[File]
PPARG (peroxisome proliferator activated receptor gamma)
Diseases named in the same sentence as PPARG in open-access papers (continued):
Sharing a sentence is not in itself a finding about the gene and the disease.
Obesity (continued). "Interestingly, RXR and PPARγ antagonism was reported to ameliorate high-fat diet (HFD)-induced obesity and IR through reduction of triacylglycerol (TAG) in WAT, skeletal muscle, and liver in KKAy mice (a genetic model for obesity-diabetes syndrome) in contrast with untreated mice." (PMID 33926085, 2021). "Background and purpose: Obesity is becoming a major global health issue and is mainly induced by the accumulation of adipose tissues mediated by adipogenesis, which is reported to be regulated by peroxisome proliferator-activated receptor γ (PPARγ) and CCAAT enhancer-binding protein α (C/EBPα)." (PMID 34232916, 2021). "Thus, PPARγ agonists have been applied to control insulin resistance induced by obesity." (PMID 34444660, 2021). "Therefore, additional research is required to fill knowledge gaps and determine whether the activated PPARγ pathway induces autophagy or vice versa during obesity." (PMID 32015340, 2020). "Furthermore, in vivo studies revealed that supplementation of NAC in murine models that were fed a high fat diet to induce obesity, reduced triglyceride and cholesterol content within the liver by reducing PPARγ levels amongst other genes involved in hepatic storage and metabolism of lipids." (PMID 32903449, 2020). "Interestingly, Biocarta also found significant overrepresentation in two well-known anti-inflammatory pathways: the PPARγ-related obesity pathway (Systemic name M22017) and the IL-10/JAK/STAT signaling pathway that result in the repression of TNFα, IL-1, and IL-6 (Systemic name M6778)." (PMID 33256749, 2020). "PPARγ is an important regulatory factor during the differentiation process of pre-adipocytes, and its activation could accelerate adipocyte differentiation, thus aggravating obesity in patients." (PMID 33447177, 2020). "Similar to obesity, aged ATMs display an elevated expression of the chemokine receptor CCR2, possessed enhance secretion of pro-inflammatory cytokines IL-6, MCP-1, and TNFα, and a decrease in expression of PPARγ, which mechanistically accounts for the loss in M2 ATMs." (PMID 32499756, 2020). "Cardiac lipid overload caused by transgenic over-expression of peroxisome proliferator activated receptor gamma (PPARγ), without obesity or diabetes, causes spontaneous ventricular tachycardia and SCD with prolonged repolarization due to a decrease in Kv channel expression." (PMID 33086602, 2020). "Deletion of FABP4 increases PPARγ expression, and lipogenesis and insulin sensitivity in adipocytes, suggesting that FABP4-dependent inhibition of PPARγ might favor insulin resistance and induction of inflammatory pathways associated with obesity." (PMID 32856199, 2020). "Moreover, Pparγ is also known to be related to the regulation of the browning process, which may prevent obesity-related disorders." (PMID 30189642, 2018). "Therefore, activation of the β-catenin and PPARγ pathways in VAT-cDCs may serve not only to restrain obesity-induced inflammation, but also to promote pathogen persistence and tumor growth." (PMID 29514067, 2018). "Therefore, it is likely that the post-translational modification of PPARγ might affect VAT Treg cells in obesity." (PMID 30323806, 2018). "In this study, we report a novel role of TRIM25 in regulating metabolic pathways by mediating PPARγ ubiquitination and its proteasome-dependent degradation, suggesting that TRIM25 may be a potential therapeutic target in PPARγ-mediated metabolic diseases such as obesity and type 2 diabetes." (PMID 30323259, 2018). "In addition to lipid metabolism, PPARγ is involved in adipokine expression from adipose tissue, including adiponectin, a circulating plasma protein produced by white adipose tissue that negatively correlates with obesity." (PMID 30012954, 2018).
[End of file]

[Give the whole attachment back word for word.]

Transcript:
PPARG (peroxisome proliferator activated receptor gamma)
Diseases named in the same sentence as PPARG in open-access papers (continued):
Sharing a sentence is not in itself a finding about the gene and the disease.
Obesity (continued). "Interestingly, RXR and PPARγ antagonism was reported to ameliorate high-fat diet (HFD)-induced obesity and IR through reduction of triacylglycerol (TAG) in WAT, skeletal muscle, and liver in KKAy mice (a genetic model for obesity-diabetes syndrome) in contrast with untreated mice." (PMID 33926085, 2021). "Background and purpose: Obesity is becoming a major global health issue and is mainly induced by the accumulation of adipose tissues mediated by adipogenesis, which is reported to be regulated by peroxisome proliferator-activated receptor γ (PPARγ) and CCAAT enhancer-binding protein α (C/EBPα)." (PMID 34232916, 2021). "Thus, PPARγ agonists have been applied to control insulin resistance induced by obesity." (PMID 34444660, 2021). "Therefore, additional research is required to fill knowledge gaps and determine whether the activated PPARγ pathway induces autophagy or vice versa during obesity." (PMID 32015340, 2020). "Furthermore, in vivo studies revealed that supplementation of NAC in murine models that were fed a high fat diet to induce obesity, reduced triglyceride and cholesterol content within the liver by reducing PPARγ levels amongst other genes involved in hepatic storage and metabolism of lipids." (PMID 32903449, 2020). "Interestingly, Biocarta also found significant overrepresentation in two well-known anti-inflammatory pathways: the PPARγ-related obesity pathway (Systemic name M22017) and the IL-10/JAK/STAT signaling pathway that result in the repression of TNFα, IL-1, and IL-6 (Systemic name M6778)." (PMID 33256749, 2020). "PPARγ is an important regulatory factor during the differentiation process of pre-adipocytes, and its activation could accelerate adipocyte differentiation, thus aggravating obesity in patients." (PMID 33447177, 2020). "Similar to obesity, aged ATMs display an elevated expression of the chemokine receptor CCR2, possessed enhance secretion of pro-inflammatory cytokines IL-6, MCP-1, and TNFα, and a decrease in expression of PPARγ, which mechanistically accounts for the loss in M2 ATMs." (PMID 32499756, 2020). "Cardiac lipid overload caused by transgenic over-expression of peroxisome proliferator activated receptor gamma (PPARγ), without obesity or diabetes, causes spontaneous ventricular tachycardia and SCD with prolonged repolarization due to a decrease in Kv channel expression." (PMID 33086602, 2020). "Deletion of FABP4 increases PPARγ expression, and lipogenesis and insulin sensitivity in adipocytes, suggesting that FABP4-dependent inhibition of PPARγ might favor insulin resistance and induction of inflammatory pathways associated with obesity." (PMID 32856199, 2020). "Moreover, Pparγ is also known to be related to the regulation of the browning process, which may prevent obesity-related disorders." (PMID 30189642, 2018). "Therefore, activation of the β-catenin and PPARγ pathways in VAT-cDCs may serve not only to restrain obesity-induced inflammation, but also to promote pathogen persistence and tumor growth." (PMID 29514067, 2018). "Therefore, it is likely that the post-translational modification of PPARγ might affect VAT Treg cells in obesity." (PMID 30323806, 2018). "In this study, we report a novel role of TRIM25 in regulating metabolic pathways by mediating PPARγ ubiquitination and its proteasome-dependent degradation, suggesting that TRIM25 may be a potential therapeutic target in PPARγ-mediated metabolic diseases such as obesity and type 2 diabetes." (PMID 30323259, 2018). "In addition to lipid metabolism, PPARγ is involved in adipokine expression from adipose tissue, including adiponectin, a circulating plasma protein produced by white adipose tissue that negatively correlates with obesity." (PMID 30012954, 2018).